Nature & Environment
Swifts can keep flying for months at a time
By T.K. Randall
October 9, 2013 · 14 comments
Alpine Swifts can stay aloft for months at a time. Image Credit: CC BY-SA 2.0 Birdwatching Barcelona
Researchers have discovered that some birds can maintain continuous flight for over six months.
A team of scientists at the Swiss Ornithological Institute conducted an experiment to learn more about the migratory behavior of the alpine swift, a small bird that is known to spend the summer breeding in Europe before flying thousands of miles to Africa for the winter.
To obtain this data the team attached tiny electronic tags to six birds which recorded information about what the bird was doing every four minutes. A year later the researchers retrieved the tags from the birds and then analyzed the data in a computer to build up an overall picture.
"We wanted to learn about energy demands during migration," said research team member Felix Lietchi. "We expected to see how often they fly, how often they stop, that sort of thing." Upon analyzing the results however the researchers found something highly unexpected.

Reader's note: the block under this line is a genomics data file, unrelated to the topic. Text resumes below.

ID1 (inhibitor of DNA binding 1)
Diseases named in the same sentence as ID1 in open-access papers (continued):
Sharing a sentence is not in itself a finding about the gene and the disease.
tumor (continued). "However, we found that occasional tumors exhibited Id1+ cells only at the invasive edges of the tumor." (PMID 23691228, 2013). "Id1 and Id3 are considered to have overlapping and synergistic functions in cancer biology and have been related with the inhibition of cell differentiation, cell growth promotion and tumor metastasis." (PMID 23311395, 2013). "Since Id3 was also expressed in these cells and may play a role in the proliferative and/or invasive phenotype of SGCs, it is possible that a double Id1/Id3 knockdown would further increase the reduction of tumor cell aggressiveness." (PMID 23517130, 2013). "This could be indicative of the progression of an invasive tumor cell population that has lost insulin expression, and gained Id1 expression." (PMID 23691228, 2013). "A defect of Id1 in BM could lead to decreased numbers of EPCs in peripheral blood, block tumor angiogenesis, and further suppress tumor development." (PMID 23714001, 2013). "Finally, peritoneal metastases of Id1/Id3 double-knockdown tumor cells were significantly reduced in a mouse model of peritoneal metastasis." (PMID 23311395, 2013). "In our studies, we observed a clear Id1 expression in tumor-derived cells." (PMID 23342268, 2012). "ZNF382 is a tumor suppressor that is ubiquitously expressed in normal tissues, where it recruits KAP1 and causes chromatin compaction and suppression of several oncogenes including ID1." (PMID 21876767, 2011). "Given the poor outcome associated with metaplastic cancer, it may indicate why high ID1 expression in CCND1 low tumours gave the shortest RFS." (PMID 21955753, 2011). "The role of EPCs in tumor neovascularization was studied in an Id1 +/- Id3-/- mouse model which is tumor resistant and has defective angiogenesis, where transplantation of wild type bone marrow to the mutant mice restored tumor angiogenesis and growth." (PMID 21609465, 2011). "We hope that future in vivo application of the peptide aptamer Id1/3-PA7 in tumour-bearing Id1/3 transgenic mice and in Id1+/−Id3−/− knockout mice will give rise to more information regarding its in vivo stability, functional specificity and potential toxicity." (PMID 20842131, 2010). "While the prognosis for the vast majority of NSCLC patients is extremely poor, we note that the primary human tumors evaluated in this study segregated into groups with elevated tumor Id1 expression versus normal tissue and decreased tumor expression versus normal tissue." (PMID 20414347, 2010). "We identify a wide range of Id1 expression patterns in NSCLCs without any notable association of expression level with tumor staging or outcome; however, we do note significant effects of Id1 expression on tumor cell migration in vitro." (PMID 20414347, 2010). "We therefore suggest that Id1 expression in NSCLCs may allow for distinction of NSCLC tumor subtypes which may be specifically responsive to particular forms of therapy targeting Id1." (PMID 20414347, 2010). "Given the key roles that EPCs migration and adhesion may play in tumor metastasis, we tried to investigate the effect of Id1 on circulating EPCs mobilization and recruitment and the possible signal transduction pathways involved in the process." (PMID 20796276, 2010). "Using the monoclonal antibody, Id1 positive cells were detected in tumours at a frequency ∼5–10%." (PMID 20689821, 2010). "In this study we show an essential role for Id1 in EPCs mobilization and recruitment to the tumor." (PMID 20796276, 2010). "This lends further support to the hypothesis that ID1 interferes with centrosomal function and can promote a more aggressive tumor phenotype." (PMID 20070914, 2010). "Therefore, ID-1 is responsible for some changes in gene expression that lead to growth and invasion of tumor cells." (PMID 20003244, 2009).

"During their non-breeding period in Africa, they were always in the air," said Lietchi. "They stayed in the air for all time they spent south of the Sahara, day and night. Sometimes they just glide for a few minutes, so there’s no movement, but the pitch of the body indicates that they’re still gliding in the air."
It had long been suspected that these birds could fly for long periods, but to stay in the air for six months at a time was a feat far in excess of what anyone had been anticipating.
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